The word “missions” has been thrown around a lot in our culture and age. Although I would never consider myself an expert on the matter of missions, I will say that through a combination of personal experience on the field and conversing with missionaries, missions-work can be summed up under three categories: evangelism, discipleship, and church-planting. In Acts 14 verses 21-23, we see that this is how Luke describes the work Paul and Barnabas did on their own mission trip. They preached the Gospel (v. 21, evangelism), strengthened the souls of the disciples (v. 22, discipleship), and appointed elders (v. 23, set up a church structure).
As Christians, there are a great number of things God calls us to do when He calls us to love our neighbors and serve those around us in this world. Fighting human trafficking, feeding the poor, finding homes for refugees; while all of these tasks are noble and worthy pursuits that can even contribute to the work of missions and bring God glory in their own right, I hope we can be clear on what God is really calling us to do when it comes to missions. Short-term trainees should do all they can to preach the Gospel to those they meet on the mission field, continually pointing those people to missionaries and churches that can continue to do that work when they are long-gone.
Do you demonstrate the desire to share the Gospel with non-Christians? (and can you articulate it?)
Whether you are going out short-term this summer or considering long-term in the future, I hope you understand that stepping foot into a foreign country isn’t going to magically make you a determined and seasoned evangelist. Too often we think to ourselves, “once I go out on the mission field, I’ll start sharing the Gospel.” What actually ends up happening is that the month-long mission trip that our supporters spent $3600 for us to go on becomes a month-long struggle where we can’t find the courage or words to articulate the Gospel that we were sent there to preach. It is of utmost importance that we are able to share about Christ’s life, death and resurrection, of the Fall, of God’s redemptive plan, and the glory to come. It is important not in just an evangelistic sense, but for our personal faith as well.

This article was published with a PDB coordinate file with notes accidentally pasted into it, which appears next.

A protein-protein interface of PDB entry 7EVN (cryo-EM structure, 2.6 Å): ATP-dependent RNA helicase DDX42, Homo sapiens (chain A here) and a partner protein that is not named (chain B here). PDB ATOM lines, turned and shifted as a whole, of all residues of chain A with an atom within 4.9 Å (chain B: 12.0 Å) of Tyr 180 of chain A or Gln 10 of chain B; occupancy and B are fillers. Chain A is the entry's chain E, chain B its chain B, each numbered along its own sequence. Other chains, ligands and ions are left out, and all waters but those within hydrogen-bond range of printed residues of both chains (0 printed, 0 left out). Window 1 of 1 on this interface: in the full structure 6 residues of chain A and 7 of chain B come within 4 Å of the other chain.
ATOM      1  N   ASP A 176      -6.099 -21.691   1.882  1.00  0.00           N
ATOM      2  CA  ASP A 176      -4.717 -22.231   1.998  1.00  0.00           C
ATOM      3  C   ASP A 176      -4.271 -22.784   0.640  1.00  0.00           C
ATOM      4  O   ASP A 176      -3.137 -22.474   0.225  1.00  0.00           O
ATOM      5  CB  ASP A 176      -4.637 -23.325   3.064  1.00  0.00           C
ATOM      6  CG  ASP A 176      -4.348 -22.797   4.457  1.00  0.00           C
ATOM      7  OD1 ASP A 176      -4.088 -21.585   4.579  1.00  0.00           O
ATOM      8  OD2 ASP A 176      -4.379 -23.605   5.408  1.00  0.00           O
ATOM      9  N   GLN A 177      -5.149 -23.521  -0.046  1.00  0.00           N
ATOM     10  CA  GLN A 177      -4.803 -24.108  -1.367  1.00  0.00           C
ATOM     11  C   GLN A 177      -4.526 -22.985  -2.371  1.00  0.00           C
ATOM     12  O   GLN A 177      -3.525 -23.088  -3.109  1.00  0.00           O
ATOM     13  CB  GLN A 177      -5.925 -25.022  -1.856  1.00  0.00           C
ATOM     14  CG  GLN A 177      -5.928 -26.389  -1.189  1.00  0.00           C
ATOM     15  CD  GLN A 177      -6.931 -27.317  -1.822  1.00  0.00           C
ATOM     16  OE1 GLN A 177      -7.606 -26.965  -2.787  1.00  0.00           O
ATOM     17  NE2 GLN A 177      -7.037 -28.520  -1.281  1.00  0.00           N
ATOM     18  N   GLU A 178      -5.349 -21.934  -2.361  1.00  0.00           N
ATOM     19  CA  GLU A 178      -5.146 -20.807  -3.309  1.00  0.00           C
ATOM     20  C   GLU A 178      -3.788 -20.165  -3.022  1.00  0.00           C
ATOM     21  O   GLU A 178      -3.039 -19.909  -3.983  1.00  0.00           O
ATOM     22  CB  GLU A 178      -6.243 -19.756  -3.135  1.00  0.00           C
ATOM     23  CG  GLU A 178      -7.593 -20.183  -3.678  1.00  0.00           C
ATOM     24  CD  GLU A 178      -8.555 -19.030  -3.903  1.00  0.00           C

Now, I’m not writing this point to scare off or guilt-trip any Christian reading this who are considering going to STSM. This is exactly why the STSM program offers a 10-week training for the trainees. We want to make sure that our trainees know the importance of sharing the Gospel and possess the practical tools to preach it, but I would love it if those who signed up for our program were already praying for the desire and eagerness to proclaim Jesus’ name to those around them. I would love it if these prospective trainees and future missionaries were already seeking and participating in opportunities to share the Gospel in their immediate contexts. If we are not eager and able to share our faith here, a 30 hour plane ride across the world is not going to make us more eager or able.
There are obviously so many more things that I wish I could expand upon when it comes to considering long-term and short-term missions (and the contacts we visit through our program would probably have much more to to say as well), but I hope that you may take my humble opinions and pray over these considerations, and know that we as a staff are praying for you all as well. May you all grow in humility, courage, and wisdom as we take on God’s call together under His leading.